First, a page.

Itch to Stitch-Causeway: a bomber jacket with elasticated hem and princess seams which can also be made fully reversible. Fits up to bust 49.5” depending on cup size

Aime Comme Marie-Moderne: a French brand, this is an adaptable loose shacket style which will fit up to bust 52/54” 

Sew Different-Swing jacket: this is a relaxed throw on jacket with no fastenings, there are large pockets incorporated into the front diagonal seams. The largest size will fit up to a 50” bust/52.5” hip

Helen’s Closet-Pona: another softly tailored jacket with no fastenings, it has wide lapels, patch pockets and roll-back cuffs. Fits up to bust 54”

Deer and Doe-Lupin: a short jacket with back yoke and waistband, welt pockets and a draped collar. Fits up to 45” bust 

Fabric-Store.Com-Paola: a free PDF pattern if you register, it’s workwear-inspired with a straight boxy shape, 4 pockets and flat fell seams. Sizes up to US 28/30 (no measurements given) 

Love Notions-Metra: another soft blazer shape with shawl or wide lapel options, princess seams with welt pockets. This pattern is intended for stable knits and will fit up to bust size 57.5”/ hips 59.5” 

Pattern Union-Felix: this is more of an edge-to-edge French style jacket than workwear, it can be made in 3 different lengths and will fit a maximum bust size of 54.5”

Tessuti-Ines shirt: this shirt pattern would translate well into a jacket simply by using a weightier fabric. Fits up to UK 22 

Tessuti-Lyon jacket: a semi-fitted ‘cardigan’ style which is ideally suited to boiled wool. Also fits up to UK 22

McCalls #7729 another traditional jeans jacket with lots of ideas for customisation, fits up to UK 22

Fibremood-Madou: an adaptable loose-fitting shirt/jacket pattern with a wide size range fitting up to 57.5” bust

Cashmerette-Auburn jacket: a classic short length single-breasted blazer specifically designed for the fuller figure. The Princess seams help to give an excellent fit for up to 62” bust

Patchwork and Poodles-Patchwork chore coat: this jacket is specifically designed to make using pre-quilted fabric and as such is a simple shape. It is relaxed fit rather than oversized. It can be made up to bust size 56-58”/hip 58-60”

So there you have more than twenty suggestions which came directly from the followers of @SewOver50, there are undoubtedly many other suitable patterns, in fact there were several that were suggested which I could not trace so I assume they are now out of print or discontinued. I’ve given you descriptions and links for every pattern rather than loads of individual images so click on the links to see what each one looks like. Don’t forget to check if there’s a hashtag for the pattern too, if so there will be plenty of inspiration to be had from that. 

If you sew any of the patterns here make sure to include the #So50Jackets hashtag as well as #SewOver50 (@SewOver50 in Stories) A lot of the companies mentioned here will acknowledge our existence but several resolutely do not (presumably run by immortals?) I found it interesting that so many of your suggestions are now from Indie pattern companies and not the Big Four as some might expect. Times change rapidly and we are moving with them, I think it’s proof that whilst we may be a little older we are still happy to keep up with trends in fashion whilst doing it very much our way. SewOver50 will continue to push for greater recognition of older sewers and makers at any opportunity because we know we all have something positive to offer the home sewing community as a whole.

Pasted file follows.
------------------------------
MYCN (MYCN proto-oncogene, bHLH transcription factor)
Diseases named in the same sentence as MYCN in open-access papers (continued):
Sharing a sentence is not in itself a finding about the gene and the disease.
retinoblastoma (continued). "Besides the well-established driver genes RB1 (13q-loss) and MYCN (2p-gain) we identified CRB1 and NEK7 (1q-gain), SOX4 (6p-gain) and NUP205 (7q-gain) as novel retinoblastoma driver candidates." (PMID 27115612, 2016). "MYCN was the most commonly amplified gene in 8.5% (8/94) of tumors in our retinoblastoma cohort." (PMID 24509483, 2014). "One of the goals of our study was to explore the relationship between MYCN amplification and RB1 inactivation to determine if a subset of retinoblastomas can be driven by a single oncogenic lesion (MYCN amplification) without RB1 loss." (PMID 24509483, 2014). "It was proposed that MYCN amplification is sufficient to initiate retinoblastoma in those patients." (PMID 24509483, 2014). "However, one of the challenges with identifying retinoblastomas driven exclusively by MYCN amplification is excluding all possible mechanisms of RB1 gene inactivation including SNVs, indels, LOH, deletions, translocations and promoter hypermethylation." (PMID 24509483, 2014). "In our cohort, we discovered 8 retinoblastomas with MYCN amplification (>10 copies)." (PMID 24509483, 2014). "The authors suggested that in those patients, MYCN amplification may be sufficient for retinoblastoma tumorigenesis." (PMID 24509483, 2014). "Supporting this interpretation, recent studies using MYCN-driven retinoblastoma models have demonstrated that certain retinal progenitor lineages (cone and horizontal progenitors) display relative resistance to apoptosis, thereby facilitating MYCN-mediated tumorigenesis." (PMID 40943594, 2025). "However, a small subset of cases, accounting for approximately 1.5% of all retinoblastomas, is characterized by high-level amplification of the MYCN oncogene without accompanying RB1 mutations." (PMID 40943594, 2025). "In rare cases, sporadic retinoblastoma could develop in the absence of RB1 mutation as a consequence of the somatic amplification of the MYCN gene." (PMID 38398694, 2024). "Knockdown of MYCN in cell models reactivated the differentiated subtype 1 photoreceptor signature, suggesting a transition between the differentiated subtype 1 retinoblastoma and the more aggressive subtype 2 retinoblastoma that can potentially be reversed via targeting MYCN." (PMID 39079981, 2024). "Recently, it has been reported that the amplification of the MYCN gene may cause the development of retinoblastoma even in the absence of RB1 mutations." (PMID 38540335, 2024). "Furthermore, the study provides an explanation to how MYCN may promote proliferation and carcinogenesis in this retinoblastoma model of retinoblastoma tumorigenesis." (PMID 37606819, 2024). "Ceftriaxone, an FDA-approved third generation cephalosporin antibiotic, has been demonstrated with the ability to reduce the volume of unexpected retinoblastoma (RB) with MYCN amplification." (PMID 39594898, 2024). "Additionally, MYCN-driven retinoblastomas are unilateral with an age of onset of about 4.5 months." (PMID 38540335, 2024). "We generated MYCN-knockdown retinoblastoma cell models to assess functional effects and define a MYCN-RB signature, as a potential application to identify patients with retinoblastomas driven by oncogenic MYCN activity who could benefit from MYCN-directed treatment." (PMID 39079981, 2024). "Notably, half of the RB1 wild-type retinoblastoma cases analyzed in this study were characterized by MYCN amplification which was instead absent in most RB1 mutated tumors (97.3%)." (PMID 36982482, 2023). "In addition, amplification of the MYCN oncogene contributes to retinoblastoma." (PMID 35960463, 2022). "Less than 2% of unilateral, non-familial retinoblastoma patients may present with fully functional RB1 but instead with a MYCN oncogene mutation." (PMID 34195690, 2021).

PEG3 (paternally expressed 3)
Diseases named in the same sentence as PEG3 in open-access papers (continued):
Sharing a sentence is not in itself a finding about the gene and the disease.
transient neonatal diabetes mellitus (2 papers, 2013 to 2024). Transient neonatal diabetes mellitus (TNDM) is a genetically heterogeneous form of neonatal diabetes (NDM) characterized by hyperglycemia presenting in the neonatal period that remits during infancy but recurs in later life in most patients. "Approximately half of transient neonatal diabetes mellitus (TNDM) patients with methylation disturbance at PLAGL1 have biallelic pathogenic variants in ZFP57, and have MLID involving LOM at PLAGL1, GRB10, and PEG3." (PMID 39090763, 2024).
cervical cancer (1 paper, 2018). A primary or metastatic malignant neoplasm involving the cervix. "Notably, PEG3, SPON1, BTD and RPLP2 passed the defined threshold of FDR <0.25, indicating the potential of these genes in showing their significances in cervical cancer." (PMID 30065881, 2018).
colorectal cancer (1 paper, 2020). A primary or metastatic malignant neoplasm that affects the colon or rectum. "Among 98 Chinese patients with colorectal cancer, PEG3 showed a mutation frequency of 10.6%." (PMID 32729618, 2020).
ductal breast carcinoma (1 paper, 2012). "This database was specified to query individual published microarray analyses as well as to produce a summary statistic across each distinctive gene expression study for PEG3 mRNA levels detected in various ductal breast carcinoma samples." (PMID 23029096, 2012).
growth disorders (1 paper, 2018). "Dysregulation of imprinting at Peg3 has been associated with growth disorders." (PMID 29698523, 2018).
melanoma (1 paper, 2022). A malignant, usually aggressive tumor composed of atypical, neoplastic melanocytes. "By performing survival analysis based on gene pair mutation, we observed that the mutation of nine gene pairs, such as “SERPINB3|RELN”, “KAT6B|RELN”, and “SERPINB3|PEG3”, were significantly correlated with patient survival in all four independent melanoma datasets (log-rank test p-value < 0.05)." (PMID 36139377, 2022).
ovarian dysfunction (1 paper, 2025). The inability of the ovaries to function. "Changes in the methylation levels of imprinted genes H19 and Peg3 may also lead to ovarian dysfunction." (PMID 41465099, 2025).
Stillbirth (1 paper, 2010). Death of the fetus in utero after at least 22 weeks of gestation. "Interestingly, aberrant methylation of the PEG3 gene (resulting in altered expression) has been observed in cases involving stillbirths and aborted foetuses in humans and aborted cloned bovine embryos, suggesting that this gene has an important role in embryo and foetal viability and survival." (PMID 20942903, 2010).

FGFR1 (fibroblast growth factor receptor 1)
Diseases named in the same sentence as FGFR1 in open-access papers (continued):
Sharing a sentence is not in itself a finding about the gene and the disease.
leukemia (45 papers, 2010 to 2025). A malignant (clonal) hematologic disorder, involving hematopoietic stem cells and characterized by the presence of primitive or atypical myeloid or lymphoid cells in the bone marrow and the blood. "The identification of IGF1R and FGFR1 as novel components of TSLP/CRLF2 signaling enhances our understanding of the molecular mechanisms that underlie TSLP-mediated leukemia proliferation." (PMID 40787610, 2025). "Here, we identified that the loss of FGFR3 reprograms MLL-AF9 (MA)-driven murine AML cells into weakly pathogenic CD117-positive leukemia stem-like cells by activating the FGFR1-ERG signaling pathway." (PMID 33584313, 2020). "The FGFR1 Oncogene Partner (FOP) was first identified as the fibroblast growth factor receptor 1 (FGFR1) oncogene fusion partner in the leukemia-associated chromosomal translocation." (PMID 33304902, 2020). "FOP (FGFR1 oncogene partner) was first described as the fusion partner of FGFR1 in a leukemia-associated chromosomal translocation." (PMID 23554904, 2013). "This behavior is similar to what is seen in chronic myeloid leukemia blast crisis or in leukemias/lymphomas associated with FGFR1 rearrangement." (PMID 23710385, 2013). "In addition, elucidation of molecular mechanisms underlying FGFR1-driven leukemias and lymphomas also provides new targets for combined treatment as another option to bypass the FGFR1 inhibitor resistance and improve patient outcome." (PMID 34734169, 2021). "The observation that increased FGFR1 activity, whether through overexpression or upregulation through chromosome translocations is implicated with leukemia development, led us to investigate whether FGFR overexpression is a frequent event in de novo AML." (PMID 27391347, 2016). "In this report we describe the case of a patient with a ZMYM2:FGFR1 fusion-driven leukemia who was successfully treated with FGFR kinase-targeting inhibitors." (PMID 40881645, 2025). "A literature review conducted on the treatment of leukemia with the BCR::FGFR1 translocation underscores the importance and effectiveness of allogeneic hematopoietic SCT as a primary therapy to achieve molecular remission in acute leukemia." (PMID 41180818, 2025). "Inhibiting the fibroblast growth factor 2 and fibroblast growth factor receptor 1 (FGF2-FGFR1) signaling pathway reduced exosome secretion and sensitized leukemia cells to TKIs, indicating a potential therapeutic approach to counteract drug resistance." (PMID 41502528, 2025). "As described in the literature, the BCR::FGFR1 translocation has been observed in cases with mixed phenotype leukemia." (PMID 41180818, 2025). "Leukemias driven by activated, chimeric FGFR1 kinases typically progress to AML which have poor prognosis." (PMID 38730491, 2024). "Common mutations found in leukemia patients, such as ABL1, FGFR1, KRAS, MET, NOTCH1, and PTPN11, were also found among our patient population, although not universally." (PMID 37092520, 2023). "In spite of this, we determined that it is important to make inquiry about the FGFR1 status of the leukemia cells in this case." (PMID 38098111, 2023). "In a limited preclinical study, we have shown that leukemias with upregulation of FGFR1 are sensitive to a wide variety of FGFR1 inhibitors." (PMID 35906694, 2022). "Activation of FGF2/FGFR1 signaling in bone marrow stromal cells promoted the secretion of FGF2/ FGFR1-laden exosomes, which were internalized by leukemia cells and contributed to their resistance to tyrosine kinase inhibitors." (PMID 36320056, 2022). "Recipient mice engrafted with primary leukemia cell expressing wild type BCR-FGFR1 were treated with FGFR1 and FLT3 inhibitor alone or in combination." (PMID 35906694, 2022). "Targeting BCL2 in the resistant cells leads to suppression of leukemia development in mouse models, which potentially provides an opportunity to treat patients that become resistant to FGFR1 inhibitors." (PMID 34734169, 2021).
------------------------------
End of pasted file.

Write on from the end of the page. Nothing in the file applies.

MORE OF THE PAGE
Until next time, happy sewing

Sue

#so50visible challenge 2020

It’s back! After the success of the first #so50visible challenge in 2019 we thought you might like to do it again, especially the thousands of you who have discovered @sewover50 since last year and who might have missed joining in.

In early 2019 we set you a challenge to find a pattern which featured an older model (at least 45+) and make it. If you thought this would be easy then you would have been mistaken, because once we had started looking more closely we realised that this was going to be much harder than it sounded.

Rather than me reinvent the wheel again here I suggest you take a read through the extensive post I wrote at the time, and its follow-up, so that you have some understanding of the challenge we set and how the whole idea came about. There is also a VERY extensive list of as many patterns as we could source at that time.

Since last year I’m cautiously optimistic that the situation seems to have improved somewhat. Sandy and Judith have been diligently saving in Highlights over on the Instagram account many of the new patterns that have been released in the the last twelve months which feature older models-male as well as female. Some of these patterns are by companies which have been consistently good at using a variety of models of all ages whilst for others this is a first toe in the water, which is great to see.

It seems that a lot more companies are actively using older women amongst their choice of models now (although a few still think we all want to wear the frumpier selection of what’s on offer-very wrong!) For the most part though, of the pattern companies who are choosing older models, they realise that we can be stylish, creative, outspoken individuals who do not have a shampoo and set once a week, don’t want to be stereotyped and who have money to spend on quality products.

I’ll list as many of the new patterns as I can but, if you’re tempted to join in with the challenge, I would strongly urge you to take a look at those I’ve already listed because each website will include that brand’s new patterns anyway.

Among the new ones we know of are, in no particular order: